I realize now that this list could go on… and on…. What else do you think we should “weed out” to build and nurture high trust cultures?

 

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For more, see Linda’s book 7 Lenses and the 21 Question Assessment: How Current is My Message About Ethics?

7 Lenses is a Bronze Axiom Business Book Award Winner in Business Ethics41cEVx-Tu4L._SY344_BO1,204,203,200_
2014  Bronze Axiom Business Book Award Winner 
About 7 Lenses
 
 
Info@LeadinginContext.com  @leadingincontxt  @7Lenses

© 2014 Leading in Context LLC 

Leading For Ethical Performance

By Linda Fisher Thornton

Discouraging Unethical Leadership 

One of the most important responsibilities of the senior leadership team is to discourage unethical behavior and build an ethical culture. Senior leaders need to work together as a team to create an organization where ethical leadership is rewarded and unethical leadership is quickly corrected.

Modeling Ethical Behavior 

To build an ethical company, every senior leader needs to model the ethical leadership behavior that is expected, and promote ongoing conversations about how to lead ethically.

Leading Organizational Ethics

Beyond modeling expected ethical behavior, each senior leader also leads the ethical aspects of their role for the organization as a whole. For example, the Chief Human Resource Officer also oversees the ethical performance management system, and the The Chief Learning Officer works to build the organization’s ethical understanding and ethical competence.

To build an ethical organization over time, Chief Learning Officers can work with leaders throughout the organization to build ethical competence in areas that support effective communication and leadership. Building ethical competence and having an ongoing dialogue about ethical leadership will make it easier to identify and correct unethical behavior (think about the headlines and lessons learned as you review this list that can get you started):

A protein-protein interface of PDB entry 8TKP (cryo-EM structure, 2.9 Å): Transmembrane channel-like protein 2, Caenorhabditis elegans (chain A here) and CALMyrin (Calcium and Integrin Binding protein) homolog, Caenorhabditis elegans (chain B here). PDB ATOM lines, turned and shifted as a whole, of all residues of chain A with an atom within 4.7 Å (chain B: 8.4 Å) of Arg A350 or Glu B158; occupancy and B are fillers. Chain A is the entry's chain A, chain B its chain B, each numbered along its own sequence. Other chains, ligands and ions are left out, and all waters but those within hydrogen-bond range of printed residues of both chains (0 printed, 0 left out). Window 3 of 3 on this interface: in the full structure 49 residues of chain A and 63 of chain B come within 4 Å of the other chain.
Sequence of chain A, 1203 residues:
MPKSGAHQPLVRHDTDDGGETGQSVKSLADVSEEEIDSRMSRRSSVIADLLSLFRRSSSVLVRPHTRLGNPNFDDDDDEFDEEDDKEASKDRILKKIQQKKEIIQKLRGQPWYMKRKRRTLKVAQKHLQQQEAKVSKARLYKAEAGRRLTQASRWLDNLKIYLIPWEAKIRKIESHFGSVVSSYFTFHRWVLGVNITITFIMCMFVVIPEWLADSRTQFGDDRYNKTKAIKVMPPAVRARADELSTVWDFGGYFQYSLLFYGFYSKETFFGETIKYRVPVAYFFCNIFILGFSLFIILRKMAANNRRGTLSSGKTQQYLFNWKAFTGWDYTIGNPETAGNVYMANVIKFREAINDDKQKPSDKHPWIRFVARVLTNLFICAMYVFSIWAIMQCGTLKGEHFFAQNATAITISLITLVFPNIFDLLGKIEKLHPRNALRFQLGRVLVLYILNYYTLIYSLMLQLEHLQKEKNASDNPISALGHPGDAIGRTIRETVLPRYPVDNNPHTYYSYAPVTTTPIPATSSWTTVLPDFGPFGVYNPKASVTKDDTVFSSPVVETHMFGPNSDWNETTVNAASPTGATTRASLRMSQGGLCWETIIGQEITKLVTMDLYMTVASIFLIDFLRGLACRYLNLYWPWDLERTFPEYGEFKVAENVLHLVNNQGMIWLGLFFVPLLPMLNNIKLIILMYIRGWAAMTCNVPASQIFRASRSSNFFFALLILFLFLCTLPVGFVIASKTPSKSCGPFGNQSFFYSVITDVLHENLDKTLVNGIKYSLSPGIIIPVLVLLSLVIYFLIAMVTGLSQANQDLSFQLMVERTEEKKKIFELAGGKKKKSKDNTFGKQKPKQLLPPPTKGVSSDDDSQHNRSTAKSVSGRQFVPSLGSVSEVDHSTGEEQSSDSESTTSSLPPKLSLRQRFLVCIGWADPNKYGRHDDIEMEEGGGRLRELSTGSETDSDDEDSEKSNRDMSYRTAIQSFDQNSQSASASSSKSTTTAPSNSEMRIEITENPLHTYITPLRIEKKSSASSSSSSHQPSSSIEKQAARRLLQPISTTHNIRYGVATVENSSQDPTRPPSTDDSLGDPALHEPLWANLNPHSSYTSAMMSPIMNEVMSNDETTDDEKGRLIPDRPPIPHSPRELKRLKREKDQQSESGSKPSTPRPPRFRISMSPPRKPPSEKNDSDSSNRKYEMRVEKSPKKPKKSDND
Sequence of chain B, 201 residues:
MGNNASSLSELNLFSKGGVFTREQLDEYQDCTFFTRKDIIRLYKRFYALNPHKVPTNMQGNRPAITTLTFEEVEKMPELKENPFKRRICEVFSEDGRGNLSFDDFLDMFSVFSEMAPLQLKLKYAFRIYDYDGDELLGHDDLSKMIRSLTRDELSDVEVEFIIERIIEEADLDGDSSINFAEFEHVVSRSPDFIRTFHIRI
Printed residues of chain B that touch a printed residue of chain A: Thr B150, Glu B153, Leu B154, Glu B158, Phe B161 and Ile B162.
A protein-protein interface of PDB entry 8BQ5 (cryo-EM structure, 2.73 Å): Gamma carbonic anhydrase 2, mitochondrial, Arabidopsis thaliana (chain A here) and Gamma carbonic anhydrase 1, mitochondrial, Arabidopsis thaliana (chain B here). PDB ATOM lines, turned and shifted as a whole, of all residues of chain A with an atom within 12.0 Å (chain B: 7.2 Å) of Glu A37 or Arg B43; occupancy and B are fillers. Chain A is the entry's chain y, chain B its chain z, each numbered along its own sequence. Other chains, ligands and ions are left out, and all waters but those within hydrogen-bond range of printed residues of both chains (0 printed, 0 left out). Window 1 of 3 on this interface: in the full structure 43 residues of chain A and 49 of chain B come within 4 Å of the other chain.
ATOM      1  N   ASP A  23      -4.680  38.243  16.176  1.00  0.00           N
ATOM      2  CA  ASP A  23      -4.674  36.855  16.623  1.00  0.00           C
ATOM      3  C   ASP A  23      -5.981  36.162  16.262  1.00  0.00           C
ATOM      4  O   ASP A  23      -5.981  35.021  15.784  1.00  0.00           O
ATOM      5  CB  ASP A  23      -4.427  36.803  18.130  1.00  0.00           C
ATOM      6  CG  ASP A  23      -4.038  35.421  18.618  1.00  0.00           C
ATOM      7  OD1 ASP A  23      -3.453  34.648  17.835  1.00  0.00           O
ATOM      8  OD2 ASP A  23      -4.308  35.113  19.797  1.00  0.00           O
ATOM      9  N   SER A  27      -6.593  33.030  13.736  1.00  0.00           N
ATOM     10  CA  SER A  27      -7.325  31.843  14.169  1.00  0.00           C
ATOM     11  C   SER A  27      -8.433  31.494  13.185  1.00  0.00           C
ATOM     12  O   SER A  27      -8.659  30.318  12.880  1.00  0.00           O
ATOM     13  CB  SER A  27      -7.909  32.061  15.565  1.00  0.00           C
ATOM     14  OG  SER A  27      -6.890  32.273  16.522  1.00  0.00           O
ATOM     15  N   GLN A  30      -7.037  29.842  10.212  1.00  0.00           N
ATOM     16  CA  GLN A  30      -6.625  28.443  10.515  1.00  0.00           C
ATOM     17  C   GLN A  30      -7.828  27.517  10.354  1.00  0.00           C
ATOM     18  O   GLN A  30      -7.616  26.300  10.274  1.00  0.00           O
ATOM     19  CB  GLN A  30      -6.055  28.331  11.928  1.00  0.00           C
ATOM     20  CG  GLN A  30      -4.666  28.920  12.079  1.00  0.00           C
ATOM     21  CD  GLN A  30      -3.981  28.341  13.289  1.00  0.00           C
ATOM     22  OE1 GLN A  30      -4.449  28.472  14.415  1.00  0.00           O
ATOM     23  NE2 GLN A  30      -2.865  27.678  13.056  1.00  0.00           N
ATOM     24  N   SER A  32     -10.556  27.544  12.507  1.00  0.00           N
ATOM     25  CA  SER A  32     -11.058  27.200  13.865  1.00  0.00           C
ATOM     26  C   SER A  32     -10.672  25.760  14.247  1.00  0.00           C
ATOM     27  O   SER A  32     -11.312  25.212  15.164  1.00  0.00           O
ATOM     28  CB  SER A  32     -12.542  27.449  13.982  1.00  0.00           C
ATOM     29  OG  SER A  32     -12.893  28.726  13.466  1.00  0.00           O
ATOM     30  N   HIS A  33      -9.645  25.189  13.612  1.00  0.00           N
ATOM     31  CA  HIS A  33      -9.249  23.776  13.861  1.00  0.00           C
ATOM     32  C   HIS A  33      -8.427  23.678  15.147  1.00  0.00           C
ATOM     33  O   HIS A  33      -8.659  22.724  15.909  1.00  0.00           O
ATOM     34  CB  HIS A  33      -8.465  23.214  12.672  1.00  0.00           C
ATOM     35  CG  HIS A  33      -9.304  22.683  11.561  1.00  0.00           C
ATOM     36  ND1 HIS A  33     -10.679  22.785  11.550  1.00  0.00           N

• Employees who ask tough questions of leaders are praised, not punished or ignored.

• Leaders are evaluated on how they communicate and lead, not just on their bottom line results.

• Employees are screened for ethical behavior before they are hired.

• Performance problems are corrected quickly, so that they are not given time to be considered acceptable  by others.

• Recognition is given to leaders who achieve financial goals ethically, while engaging employees and using responsible leadership (not to leaders who achieve results at the expense of employees, customers, or organizational values).

Linda Fisher Thornton, Ethical Leadership Training: Why is it So Hard to get it Right?, Training and Development Journal, Best of Leadership Development 2009

Individual Effort, Collaborative Effort

Leading for ethical performance requires a concerted effort from each member of the senior leadership team and a collaborative, integrated approach at the team level.

Leading for ethical performance requires:

  • aligning performance management around clear ethical expectations for behavior
  • hiring for ethical performance
  • modeling ethical leadership expectations at all leadership levels
  • requiring that those expectations are met every time, and
  • developing ethical leaders using ongoing dialogue and training

Building an Ethical Culture

By leading for ethical performance, senior leaders are also creating a work culture where people work well together as a team.

“Our work indicates that not only do leaders have to be moral individuals, but also have to go one step further and actively model ethical behaviors and use reward and punishment systems to influence followers’ behaviors. Thus, companies that can hire and/or train ethical leaders are more likely to create ethical and interpersonally harmonious work environments.”

Mayer, Acuino, Greenbaum & Kuenzi, Who Displays Ethical Leadership and Why Does it Matter? , Academy of Management Journal 2012, online at bus.umich.edu.

Related Article:

Ethical Leadership Culture: The Case of The Dissenting Senior Leader, Linda Fisher Thornton, Leading in Context Blog, January 26, 2011

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For more, see new book 7 Lenses and the 21 Question Assessment: How Current is My Message About Ethics?

7 Lenses is a Bronze Axiom Business Book Award Winner in Business Ethics41cEVx-Tu4L._SY344_BO1,204,203,200_
2014  Bronze Axiom Business Book Award Winner 
About 7 Lenses
 
 
Info@LeadinginContext.com  @leadingincontxt  @7Lenses

© 2012 Leading in Context LLC